Athletes cheat during games open to get into Regionals?
Sometimes you have to think about how crazy our world is. People are just about willing to do anything for money, fame, or the mere chance at it.
Does anyone have any actual proof that cheating took place during the open? I doubt it, and unless someone comes forward with hard evidence, no one will. Some might speculate cheating took place when one of the Regional athletes doesn’t perform as well as they did during the open. But there will be no absolute proof that they cheated to get there. Their poor performance could be blamed on a multitude of factors such as rest, illness or some other catastrophic event. In the end it will speculation at best.
Does HQ need to do something?
To that I answer, sure it does.
I know that people expect others to be inherently honest. They expect others to live up to a code they live by, honesty, integrity etc. But guess what, the whole world isn’t peaches and cream. There are some pretty lousy people out there that will take advantage of any situation for personal gain. No matter how rosy some people want to make the world out to be, it isn’t.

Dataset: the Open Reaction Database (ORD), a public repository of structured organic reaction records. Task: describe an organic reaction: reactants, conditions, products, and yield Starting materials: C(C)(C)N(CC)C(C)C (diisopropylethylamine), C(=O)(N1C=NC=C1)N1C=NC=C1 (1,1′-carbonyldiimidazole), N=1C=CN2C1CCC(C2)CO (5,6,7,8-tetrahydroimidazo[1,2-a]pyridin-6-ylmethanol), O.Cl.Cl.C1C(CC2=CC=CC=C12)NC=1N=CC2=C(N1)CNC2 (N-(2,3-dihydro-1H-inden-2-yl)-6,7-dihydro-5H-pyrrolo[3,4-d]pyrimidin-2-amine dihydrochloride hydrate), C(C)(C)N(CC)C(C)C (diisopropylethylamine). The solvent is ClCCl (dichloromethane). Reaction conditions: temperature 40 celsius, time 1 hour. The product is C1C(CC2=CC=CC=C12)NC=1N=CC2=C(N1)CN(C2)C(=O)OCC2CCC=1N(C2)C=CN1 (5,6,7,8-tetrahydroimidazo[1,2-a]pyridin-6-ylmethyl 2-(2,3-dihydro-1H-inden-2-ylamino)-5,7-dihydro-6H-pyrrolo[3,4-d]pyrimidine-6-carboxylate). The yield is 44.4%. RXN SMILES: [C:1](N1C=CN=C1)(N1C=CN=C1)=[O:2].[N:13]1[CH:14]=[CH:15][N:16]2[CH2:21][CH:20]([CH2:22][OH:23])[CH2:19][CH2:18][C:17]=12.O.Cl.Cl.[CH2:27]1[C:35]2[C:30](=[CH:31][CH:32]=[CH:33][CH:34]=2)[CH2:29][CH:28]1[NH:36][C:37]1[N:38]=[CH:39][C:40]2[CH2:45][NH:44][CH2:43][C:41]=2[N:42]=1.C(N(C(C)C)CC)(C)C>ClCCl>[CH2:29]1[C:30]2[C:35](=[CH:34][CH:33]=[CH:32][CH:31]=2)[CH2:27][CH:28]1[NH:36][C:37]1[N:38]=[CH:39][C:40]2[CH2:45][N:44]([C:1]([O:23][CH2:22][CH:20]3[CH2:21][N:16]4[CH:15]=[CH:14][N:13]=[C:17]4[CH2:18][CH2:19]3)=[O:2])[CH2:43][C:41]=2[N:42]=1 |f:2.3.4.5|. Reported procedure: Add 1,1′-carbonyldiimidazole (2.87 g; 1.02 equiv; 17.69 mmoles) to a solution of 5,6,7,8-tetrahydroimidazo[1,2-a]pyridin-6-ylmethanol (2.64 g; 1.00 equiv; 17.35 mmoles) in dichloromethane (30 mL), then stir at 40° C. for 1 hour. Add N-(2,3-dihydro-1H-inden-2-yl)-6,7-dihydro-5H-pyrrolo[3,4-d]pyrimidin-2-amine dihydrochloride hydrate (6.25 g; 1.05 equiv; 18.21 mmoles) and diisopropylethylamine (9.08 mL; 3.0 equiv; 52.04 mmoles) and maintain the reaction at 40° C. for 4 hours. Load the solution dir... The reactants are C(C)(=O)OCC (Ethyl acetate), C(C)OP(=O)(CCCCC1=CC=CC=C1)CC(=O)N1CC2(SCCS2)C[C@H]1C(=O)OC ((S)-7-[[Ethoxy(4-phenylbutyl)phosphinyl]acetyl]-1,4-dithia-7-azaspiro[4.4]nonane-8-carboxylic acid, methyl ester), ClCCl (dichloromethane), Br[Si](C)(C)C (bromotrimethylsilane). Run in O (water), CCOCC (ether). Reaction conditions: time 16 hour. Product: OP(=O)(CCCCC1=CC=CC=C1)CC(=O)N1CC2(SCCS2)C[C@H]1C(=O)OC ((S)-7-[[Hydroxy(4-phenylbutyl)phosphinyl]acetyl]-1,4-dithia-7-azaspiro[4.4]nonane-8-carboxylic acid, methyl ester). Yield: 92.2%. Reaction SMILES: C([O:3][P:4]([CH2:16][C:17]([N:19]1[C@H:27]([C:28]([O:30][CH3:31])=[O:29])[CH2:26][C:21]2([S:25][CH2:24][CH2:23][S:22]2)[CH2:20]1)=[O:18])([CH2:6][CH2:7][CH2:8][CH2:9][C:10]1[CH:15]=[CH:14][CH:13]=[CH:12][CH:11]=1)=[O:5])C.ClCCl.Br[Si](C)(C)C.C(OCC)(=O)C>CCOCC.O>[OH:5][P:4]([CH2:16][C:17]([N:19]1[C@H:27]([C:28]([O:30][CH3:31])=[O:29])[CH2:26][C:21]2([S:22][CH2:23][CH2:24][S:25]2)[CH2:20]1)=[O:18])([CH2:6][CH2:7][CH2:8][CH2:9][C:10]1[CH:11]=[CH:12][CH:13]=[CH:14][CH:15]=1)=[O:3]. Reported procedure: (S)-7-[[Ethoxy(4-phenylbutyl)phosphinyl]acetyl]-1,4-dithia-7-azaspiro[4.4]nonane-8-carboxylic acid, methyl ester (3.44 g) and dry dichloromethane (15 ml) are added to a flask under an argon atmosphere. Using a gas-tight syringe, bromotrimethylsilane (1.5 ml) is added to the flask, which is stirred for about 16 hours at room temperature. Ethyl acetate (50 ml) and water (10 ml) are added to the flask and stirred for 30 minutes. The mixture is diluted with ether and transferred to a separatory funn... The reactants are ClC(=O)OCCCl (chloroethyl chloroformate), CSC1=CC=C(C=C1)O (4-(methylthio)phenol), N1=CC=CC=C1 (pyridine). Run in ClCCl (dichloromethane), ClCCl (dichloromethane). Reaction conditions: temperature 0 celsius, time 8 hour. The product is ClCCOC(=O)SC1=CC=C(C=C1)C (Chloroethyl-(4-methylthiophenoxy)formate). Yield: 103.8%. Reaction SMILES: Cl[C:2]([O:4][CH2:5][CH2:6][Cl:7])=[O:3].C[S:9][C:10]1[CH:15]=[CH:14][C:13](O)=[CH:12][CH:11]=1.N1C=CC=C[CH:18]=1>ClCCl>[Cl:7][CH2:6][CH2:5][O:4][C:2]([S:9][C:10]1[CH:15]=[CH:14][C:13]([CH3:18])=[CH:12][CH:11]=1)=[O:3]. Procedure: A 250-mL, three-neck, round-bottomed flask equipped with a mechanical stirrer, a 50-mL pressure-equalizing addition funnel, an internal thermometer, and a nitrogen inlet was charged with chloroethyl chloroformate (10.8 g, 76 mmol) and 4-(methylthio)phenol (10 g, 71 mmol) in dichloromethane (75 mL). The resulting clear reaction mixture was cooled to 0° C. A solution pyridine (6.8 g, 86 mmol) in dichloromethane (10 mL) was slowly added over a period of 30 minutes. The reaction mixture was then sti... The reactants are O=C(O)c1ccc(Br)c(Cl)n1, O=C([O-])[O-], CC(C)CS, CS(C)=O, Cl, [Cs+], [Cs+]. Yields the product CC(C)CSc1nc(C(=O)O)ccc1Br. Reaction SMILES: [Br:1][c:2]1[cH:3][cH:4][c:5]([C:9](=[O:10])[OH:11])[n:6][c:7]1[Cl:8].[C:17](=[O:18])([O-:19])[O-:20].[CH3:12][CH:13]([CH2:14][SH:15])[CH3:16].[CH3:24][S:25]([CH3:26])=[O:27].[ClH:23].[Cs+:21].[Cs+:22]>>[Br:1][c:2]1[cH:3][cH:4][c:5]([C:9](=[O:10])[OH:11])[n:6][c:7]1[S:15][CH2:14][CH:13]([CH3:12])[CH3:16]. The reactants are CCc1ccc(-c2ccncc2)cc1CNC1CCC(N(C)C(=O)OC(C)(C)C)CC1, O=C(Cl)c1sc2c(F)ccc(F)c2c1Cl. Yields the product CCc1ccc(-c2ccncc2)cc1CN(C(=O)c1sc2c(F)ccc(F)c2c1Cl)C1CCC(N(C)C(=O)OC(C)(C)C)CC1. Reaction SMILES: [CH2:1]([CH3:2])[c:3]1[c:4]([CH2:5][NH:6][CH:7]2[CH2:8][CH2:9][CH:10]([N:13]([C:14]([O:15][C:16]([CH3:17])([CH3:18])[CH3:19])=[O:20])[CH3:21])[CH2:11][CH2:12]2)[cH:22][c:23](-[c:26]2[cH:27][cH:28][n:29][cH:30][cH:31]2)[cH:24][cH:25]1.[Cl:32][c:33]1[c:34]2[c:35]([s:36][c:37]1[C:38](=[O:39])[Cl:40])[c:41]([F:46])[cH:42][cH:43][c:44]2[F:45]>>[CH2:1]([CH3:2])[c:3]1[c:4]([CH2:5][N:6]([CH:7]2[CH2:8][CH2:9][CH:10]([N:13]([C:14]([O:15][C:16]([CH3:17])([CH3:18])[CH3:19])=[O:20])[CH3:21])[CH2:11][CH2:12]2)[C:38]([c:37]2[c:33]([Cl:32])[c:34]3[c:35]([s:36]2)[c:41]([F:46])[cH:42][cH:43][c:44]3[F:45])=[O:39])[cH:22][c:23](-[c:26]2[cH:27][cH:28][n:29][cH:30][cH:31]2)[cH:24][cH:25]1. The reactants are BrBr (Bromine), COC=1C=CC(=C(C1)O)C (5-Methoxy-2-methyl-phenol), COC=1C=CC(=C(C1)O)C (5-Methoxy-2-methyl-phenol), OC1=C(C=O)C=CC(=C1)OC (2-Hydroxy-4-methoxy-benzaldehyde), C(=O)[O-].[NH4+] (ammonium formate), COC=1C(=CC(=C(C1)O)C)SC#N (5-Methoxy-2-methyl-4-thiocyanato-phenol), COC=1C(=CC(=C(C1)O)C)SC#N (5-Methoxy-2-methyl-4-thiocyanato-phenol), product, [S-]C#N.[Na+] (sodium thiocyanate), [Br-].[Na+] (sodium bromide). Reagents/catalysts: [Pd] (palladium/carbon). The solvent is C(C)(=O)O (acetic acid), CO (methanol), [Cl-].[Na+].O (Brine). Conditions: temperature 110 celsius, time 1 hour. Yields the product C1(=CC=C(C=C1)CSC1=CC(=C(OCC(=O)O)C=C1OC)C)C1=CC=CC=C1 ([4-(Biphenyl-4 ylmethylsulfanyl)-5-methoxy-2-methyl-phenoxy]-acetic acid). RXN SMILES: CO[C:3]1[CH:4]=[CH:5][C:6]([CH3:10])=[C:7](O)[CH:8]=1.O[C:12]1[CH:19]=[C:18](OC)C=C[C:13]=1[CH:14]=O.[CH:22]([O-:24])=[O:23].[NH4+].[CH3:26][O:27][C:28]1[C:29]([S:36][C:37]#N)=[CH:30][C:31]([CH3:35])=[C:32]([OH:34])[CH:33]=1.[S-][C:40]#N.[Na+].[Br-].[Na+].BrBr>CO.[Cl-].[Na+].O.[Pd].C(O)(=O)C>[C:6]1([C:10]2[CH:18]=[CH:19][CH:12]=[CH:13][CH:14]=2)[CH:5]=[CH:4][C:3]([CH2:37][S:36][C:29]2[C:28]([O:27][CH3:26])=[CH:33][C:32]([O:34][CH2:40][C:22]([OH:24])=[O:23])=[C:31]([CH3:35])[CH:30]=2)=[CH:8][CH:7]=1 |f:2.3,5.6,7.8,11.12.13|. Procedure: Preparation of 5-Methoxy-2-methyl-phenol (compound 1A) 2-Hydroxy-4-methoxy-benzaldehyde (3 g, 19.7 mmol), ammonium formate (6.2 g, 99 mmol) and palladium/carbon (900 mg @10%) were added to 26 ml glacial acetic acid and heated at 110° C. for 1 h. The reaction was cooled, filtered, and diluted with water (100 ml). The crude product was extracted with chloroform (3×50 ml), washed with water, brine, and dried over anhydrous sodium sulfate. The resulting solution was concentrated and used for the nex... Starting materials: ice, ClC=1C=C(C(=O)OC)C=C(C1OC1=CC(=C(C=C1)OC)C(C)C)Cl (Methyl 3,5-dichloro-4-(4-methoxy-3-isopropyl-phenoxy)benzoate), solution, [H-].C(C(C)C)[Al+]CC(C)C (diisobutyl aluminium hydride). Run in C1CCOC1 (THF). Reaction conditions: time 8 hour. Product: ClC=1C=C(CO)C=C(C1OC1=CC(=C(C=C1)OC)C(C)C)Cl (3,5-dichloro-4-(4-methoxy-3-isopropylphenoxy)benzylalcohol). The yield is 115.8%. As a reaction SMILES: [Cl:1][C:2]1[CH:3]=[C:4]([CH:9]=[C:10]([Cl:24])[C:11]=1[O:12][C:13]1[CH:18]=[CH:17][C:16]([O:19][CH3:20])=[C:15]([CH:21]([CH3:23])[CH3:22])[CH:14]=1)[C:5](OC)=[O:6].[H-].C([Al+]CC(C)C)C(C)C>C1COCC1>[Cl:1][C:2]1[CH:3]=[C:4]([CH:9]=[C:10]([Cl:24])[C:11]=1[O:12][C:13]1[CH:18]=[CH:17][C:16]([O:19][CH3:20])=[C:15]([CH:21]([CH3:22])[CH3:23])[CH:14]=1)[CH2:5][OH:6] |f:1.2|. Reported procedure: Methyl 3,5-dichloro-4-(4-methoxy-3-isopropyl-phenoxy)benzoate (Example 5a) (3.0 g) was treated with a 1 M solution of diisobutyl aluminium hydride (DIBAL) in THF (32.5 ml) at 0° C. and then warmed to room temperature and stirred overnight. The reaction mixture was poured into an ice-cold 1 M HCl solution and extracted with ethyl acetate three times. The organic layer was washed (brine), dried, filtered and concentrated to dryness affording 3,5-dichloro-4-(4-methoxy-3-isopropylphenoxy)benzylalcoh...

People get murdered, robbed, hijacked, scammed, and more every day, for money and sometimes even less. If you don’t believe me, just read the news headlines. It seems that this new “sport” is not immune either.
The moment money was brought into the games, it opened the door for the unscrupulous to try and take advantage of the system.
For those that don’t understand how lucrative it could be to cheat during the open, let me give a hypothetical example to what could happen. Forget the prize money, this is about business.
Lets look at the Southern California Region as a hypothetical example
There are around 205 affiliates in this region alone. All of which are competing with each other. Sure they all put on a good face and say “Were not in competition with other affiliates” but let’s face it, business is business and they have to put food on their tables just like everyone else. With business, it always has, and always will be, survival of the fittest.